Ace investor Neil Woodford likes the look of IP commercialisation company Allied Minds(LSE: ALM). And so do I, now.
Mr Woodford holds it in his LF Woodford Equity Income Fund but hasn't had a great deal of success with it so far. At 140p, the shares have lost 80% of their value since their peak in April 2015 -- but he holds them in a well-diversified portfolio with a long-term vision.
On Monday, Allied Minds shareholders got some favourable news, with its SciFluor Life Sciences subsidiary announcing good results for its SF0166 candidate for the treatment of 'wet' age-related macular degeneration.
Headlines announced "improvements in vision along with significant decreases in central retinal thickness and fluid levels reported" in nine out of the 42 patients in the study, and "demonstrated safety with no drug-related serious adverse events." It might sound obvious, but those two outcomes -- it works, and it's safe -- can be remarkably hard to achieve.
Age-related macular degeneration can be seriously debilitating for its sufferers, so this has got to be seen as a positive step forSciFluor and for Allied Minds.
Looking at the bigger picture, Allied Minds -- which is involved in technology and communication developments as well as life sciences -- is starting to attract the funding it will need if it is to get as far as making a profit. A number of big investors took part in a funding round for subsidiary Federated Wireless in September which raised $42m.
There are no forecasts for profits on the horizon just yet, but today's Allied Minds looks a significantly more attractive prospect after the decision to dump some of its subsidiaries earlier in the year. A bit speculative, but there could be great potential here.
Safety in size
Neil Woodford offsets risk by investing in established companies in similar sectors to his smaller investments -- as well as the financial sector (including firms investing in technology), he holds a sizeable chunk of AstraZeneca(LSE: AZN).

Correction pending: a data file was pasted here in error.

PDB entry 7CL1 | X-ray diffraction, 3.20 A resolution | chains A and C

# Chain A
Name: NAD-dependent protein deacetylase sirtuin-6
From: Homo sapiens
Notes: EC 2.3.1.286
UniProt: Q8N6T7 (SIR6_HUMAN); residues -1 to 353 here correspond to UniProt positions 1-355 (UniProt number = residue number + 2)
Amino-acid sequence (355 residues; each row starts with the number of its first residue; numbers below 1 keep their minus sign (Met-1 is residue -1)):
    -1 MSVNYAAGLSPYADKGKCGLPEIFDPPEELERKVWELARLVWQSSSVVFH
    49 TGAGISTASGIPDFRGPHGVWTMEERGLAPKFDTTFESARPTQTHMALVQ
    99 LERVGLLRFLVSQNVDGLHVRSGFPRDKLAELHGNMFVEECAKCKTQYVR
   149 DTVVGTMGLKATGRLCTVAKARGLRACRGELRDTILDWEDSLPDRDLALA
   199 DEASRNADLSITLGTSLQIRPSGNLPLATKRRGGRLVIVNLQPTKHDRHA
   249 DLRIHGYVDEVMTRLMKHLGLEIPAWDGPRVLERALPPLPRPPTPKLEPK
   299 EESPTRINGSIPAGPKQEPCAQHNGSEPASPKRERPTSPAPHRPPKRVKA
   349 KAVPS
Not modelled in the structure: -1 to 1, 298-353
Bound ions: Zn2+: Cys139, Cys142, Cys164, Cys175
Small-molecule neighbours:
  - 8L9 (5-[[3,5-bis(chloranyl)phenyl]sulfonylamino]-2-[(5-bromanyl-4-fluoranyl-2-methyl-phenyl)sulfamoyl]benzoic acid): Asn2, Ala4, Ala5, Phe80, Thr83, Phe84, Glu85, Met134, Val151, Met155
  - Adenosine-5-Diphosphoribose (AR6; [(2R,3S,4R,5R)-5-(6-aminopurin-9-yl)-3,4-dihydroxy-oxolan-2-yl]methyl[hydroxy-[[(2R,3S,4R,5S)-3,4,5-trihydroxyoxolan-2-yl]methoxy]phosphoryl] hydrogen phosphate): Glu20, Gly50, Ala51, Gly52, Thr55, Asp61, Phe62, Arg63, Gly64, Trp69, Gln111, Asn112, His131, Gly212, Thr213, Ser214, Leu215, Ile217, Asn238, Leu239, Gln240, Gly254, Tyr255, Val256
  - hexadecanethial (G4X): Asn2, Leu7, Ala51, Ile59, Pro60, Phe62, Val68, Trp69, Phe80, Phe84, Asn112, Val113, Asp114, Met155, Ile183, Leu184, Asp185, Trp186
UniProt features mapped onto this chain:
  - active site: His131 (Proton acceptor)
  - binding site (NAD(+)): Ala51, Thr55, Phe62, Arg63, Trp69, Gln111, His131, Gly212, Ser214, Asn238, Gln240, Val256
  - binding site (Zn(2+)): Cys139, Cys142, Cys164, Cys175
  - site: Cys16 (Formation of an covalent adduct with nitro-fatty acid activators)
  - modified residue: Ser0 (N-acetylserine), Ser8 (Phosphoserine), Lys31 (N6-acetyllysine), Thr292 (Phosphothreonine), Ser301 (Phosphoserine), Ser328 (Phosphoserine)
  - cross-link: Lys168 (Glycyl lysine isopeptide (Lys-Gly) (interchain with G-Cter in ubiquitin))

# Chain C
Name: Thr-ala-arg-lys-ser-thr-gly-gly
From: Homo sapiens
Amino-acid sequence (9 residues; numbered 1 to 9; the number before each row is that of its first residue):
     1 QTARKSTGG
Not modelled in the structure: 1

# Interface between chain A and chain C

And AstraZeneca had some welcome news the same day too, after the FDA in the US accepted a supplemental New Drug Application for the company's cancer drug Tagrisso relating to the treatment of metastatic non-small cell lung cancer. The submission is based on the results of an earlier Phase III trial which showed significantly improved progression-free survival in patients with advanced metastases, and it comes after the European Medicines Agency had accepted a similar application.
It's early days for the new development, but Tagrisso is already an approved drug for specific cancers in more than 60 countries, including the lucrative markets of the US, EU, China and Japan.
I'd buy now
Looking at the bigger picture for AstraZeneca, we're still not back into forecast earnings growth territory yet, and the downturn that was driven by the expiry of some key patents a few years ago is lasting longer than many of us thought.
But Q3 results make me think this year could turn out better than expected, with reported EPS for the first nine months looking flat overall (+3% at actual exchange rates, -4% at CER), with a fall in the underlying figure of between 4% and 7%.
Operating profit seems to be turning around nicely, and the predicted dividend looks reliable with a yield of 4.4%. I still see AstraZeneca as a dependable long-term investment.
The Motley Fool UK has recommended AstraZeneca. Views expressed on the companies mentioned in this article are those of the writer and therefore may differ from the official recommendations we make in our subscription services such as Share Advisor, Hidden Winners and Pro. Here at The Motley Fool we believe that considering a diverse range of insights makes us better investors.